Under these models, which are based on Hefce income for 2002-03, leading research universities including Sheffield, Bristol, Bath, Durham and Sussex are hit hard. Meanwhile, new universities such as Greenwich, Sunderland and the University of the West of England stand to make considerable gains.
Crucially, only one of the five models takes account of the old RAE quality ratings. This means that a low-rated department that is pulling in grants from business or the research councils will be rewarded for that research regardless of its status. Hence some institutions that previously received nothing from Hefce are seeing a change in their fortunes.
At Greenwich, which is looking at income increases of up to 300 per cent, Baroness Blackstone, the vice-chancellor, said: "This is a good outcome for us. I have always felt that the post-92 universities are not doing as well as they should out of research funding. They are doing a lot of applied research, which is of huge importance to the economy."
But Glynis Breakwell, vice-chancellor of Bath, warned that smaller research universities such as hers were being penalised by the focus on volume of income.
She said: "There is a big question here about scale being mistaken for quality. If you are small but research intensive and have been producing high-quality research, this approach is inevitably going to be difficult to swallow."
Eric Thomas, vice-chancellor of Bristol University, said: "I would think it is a case of saying to Hefce: your first attempt at metrics is problematic, go back to the drawing board."
He added: "I think selectivity is about right in this country. I do not believe it should be hugely more selective, but nor should it be hugely more unselective."
This week, many university managers confessed to being at a complete loss to explain why some of the big funding swings had happened.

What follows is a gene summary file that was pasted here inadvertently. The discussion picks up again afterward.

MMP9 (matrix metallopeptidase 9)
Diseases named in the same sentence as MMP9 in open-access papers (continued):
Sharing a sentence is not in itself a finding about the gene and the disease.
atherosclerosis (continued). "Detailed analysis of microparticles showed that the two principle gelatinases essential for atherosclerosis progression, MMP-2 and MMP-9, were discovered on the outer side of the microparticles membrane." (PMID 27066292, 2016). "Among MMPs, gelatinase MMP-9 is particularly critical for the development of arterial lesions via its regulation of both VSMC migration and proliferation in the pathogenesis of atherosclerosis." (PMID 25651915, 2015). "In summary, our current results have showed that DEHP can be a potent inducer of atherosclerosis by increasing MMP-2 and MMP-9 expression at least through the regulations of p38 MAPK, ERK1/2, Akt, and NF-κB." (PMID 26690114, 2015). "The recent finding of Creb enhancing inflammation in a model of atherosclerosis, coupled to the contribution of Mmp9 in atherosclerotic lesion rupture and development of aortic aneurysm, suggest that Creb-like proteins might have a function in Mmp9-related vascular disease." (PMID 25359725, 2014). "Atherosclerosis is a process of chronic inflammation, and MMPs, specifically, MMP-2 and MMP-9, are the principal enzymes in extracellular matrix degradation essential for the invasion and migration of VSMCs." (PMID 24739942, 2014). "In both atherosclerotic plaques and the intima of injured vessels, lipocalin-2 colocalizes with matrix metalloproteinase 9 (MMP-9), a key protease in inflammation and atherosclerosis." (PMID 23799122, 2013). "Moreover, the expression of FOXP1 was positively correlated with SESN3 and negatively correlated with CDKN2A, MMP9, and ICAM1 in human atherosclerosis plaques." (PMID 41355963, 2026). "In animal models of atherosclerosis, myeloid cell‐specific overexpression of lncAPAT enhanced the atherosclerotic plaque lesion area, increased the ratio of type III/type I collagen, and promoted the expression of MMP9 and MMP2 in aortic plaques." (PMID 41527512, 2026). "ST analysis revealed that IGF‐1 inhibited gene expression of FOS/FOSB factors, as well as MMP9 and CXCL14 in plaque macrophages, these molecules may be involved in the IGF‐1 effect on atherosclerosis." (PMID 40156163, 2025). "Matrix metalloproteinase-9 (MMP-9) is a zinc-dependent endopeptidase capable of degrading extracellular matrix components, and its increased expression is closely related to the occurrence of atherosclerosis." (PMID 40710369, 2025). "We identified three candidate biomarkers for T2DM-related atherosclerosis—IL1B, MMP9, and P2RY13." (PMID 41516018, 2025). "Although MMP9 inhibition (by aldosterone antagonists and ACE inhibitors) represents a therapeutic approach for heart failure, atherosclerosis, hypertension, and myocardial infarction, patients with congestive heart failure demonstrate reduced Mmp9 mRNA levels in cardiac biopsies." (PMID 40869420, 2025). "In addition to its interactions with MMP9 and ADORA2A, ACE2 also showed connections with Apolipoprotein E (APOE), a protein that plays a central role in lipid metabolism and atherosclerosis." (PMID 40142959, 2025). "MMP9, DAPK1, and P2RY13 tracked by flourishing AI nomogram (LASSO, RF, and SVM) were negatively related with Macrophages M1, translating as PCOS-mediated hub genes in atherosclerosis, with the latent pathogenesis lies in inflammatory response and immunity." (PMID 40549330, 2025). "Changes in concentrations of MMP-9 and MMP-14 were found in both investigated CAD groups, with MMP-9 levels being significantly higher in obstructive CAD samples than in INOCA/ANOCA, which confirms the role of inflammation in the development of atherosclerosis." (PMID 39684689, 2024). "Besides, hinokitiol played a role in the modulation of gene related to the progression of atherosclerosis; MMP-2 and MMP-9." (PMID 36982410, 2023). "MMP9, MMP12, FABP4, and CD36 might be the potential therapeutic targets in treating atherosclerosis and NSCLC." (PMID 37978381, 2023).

It is clear that disciplines that command big research grants have steered the results fairly substantially.
Institutions with hundreds of top staff working in clinical medicine would have big gains under most of the models, while those with large numbers of staff working in cheaper desk-based subjects such as maths and computing would reap smaller rewards.
A top university could suffer big losses because its researchers are working on projects that do not require big sums of money, or because it has a large number of research students or fellows who are not generating grants.
Controversially, no citations whatsoever were included in the modelling. Although bibliometrics are favoured by institutions such as Cambridge, they have been shelved for the time being.
The models cover science, engineering, maths and technology only. Income for the arts and humanities is frozen so that it does not affect the calculations.
Hefce and the Arts and Humanities Research Council are exploring ways to assess the arts and humanities, which would probably include an element of peer review. But there is some concern that the social sciences, which do not sit easily within a metrics system either, are being overlooked.
The consultation will run until October 13. It can be accessed online at www.dfes.gov.uk/consultations/